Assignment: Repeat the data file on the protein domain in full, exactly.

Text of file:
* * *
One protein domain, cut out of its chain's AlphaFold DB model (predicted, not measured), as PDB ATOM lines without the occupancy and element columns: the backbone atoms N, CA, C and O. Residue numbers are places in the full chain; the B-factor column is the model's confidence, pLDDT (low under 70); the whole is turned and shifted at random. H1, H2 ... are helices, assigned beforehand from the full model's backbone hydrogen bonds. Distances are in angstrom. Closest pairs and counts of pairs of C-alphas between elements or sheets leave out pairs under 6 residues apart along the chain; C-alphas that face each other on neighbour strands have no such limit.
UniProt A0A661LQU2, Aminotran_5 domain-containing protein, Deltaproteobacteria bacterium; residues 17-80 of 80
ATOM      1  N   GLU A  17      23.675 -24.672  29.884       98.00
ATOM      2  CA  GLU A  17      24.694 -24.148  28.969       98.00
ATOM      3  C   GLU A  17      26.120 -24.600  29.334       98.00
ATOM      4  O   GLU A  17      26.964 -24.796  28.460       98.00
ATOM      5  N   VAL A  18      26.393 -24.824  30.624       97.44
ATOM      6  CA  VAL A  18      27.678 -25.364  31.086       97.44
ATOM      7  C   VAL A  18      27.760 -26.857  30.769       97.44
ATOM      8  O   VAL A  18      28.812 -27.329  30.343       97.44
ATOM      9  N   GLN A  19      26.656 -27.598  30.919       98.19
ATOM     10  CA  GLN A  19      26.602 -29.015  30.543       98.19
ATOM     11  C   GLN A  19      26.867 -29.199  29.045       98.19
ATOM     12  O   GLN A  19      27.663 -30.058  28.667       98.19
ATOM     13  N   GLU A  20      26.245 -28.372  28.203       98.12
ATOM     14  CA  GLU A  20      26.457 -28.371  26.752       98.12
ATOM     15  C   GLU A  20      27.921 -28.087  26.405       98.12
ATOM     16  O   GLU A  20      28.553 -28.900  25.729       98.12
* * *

One protein domain, cut out of its chain's AlphaFold DB model (predicted, not measured), as PDB ATOM lines without the occupancy and element columns: the backbone atoms N, CA, C and O. Residue numbers are places in the full chain; the B-factor column is the model's confidence, pLDDT (low under 70); the whole is turned and shifted at random. H1, H2 ... are helices, assigned beforehand from the full model's backbone hydrogen bonds. Distances are in angstrom. Closest pairs and counts of pairs of C-alphas between elements or sheets leave out pairs under 6 residues apart along the chain; C-alphas that face each other on neighbour strands have no such limit.
UniProt A0A661LQU2, Aminotran_5 domain-containing protein, Deltaproteobacteria bacterium; residues 17-80 of 80
ATOM      1  N   GLU A  17      23.675 -24.672  29.884       98.00
ATOM      2  CA  GLU A  17      24.694 -24.148  28.969       98.00
ATOM      3  C   GLU A  17      26.120 -24.600  29.334       98.00
ATOM      4  O   GLU A  17      26.964 -24.796  28.460       98.00
ATOM      5  N   VAL A  18      26.393 -24.824  30.624       97.44
ATOM      6  CA  VAL A  18      27.678 -25.364  31.086       97.44
ATOM      7  C   VAL A  18      27.760 -26.857  30.769       97.44
ATOM      8  O   VAL A  18      28.812 -27.329  30.343       97.44
ATOM      9  N   GLN A  19      26.656 -27.598  30.919       98.19
ATOM     10  CA  GLN A  19      26.602 -29.015  30.543       98.19
ATOM     11  C   GLN A  19      26.867 -29.199  29.045       98.19
ATOM     12  O   GLN A  19      27.663 -30.058  28.667       98.19
ATOM     13  N   GLU A  20      26.245 -28.372  28.203       98.12
ATOM     14  CA  GLU A  20      26.457 -28.371  26.752       98.12
ATOM     15  C   GLU A  20      27.921 -28.087  26.405       98.12
ATOM     16  O   GLU A  20      28.553 -28.900  25.729       98.12